I want to make it clear that it is not my intention to advocate or promote piracy in any way. This post is solely dedicated to highlighting the differences between Usenet binaries and the more widely known BitTorrent system, and showing how NewsHosting got it just perfectly right. Let’s start from the beginning, but if you want, you can jump to the review by clicking here.

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TV shows I’ll be watching

In case anybody cares, here is what I will be watching:

  • Weeds (season 6), Showtime, Mondays — in progress
  • Cougar Town (season 2), ABC, Wednesdays — starting Sept. 22nd
  • The Big Bang Theory (season 4), CBS, Thursdays — starting Sept. 23rd
  • 30 Rock (season 5), NBC, Thursdays — starting Sept. 23rd

Of course, if you — like me — don’t live in the US, there are ways to watch them almost live. You could start looking at the sidebar of this blog, for instance.

Why am I saying this? Well, I may write about the shows here as I have done in the past, so be warned.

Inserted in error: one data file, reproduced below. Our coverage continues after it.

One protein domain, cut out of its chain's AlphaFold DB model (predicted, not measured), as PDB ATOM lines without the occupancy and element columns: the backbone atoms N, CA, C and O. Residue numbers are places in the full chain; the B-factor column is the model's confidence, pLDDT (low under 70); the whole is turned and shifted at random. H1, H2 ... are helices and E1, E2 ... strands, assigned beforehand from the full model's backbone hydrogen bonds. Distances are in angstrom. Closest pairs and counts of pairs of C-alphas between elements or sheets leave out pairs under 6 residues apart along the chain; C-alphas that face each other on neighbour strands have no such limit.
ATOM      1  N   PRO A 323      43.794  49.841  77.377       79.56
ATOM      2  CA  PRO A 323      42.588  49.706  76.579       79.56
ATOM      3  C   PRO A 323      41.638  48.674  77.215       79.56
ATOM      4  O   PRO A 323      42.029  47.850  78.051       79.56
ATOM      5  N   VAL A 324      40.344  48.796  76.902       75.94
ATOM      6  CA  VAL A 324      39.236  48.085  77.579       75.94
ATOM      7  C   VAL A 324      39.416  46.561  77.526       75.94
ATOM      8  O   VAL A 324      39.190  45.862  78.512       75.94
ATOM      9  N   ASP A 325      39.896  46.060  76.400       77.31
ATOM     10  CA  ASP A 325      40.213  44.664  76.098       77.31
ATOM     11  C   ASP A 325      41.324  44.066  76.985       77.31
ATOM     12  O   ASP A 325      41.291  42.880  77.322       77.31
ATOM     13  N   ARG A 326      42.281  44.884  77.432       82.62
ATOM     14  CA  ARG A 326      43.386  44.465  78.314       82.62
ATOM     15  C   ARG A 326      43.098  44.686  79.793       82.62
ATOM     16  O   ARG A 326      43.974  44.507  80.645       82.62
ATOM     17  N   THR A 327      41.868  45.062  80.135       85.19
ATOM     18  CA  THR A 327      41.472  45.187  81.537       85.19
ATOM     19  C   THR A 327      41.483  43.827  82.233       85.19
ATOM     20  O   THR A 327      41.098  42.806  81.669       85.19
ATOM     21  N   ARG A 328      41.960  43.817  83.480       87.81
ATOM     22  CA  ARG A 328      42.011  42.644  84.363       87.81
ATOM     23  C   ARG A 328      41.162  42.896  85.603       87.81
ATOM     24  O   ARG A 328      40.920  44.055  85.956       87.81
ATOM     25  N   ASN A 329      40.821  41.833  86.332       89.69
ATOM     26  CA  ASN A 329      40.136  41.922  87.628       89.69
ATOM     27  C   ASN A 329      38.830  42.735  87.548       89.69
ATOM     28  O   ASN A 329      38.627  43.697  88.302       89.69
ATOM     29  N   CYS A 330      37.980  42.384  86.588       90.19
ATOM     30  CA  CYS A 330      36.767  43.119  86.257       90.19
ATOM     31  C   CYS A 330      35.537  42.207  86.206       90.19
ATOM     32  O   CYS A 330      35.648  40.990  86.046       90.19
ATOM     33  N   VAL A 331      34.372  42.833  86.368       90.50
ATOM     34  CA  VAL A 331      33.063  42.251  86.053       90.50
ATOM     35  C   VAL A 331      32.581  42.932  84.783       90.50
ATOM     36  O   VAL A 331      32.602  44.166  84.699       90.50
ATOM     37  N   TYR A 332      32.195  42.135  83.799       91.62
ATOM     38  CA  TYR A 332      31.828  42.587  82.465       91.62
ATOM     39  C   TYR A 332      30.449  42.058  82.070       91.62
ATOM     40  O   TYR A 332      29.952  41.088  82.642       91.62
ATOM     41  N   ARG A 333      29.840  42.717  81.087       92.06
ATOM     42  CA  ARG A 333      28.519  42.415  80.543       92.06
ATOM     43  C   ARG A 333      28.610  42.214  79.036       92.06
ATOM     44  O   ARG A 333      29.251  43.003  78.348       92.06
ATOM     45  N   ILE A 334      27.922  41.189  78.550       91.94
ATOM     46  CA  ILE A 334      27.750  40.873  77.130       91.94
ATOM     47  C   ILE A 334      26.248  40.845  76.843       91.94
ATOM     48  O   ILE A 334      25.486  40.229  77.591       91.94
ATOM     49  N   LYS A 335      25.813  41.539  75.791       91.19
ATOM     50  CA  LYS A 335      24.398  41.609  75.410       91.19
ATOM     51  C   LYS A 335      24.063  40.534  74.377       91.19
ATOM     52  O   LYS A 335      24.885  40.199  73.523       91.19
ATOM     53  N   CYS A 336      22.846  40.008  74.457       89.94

Incidentally, you may notice that they’re all sitcoms, aside from Weeds which is somewhat difficult to classify, but definitely has quite some humor. That’s because the days are getting shorter, the weather is getting worse and S.A.D. is lurking in ambush behind the corner. By the way, do those Philips LivingColors thingies help at all?

Cougar Town, a lighthearted sitcom worth watching

Cougar Town is an ABC sitcom focusing on the life of Jules Cobbs, a recently-divorced 41-year-old woman (played by Courteney Cox) who struggles to find a new partner and ultimately her place in the world, as most men her age are either married or going after younger girls.

The name of show is obviously a reference to the slang word “cougar,” which refers to an older woman who pursues younger men (see Wikipedia), and to the football team mascot of the local high school. However, do not expect to see a woman chase young man after young man, because — despite what the first few episodes might suggest — that’s not how the story unfolds at all. Indeed, the first season explores the life of a group of 40-something friends (both married and divorced), and that of Jules’ son.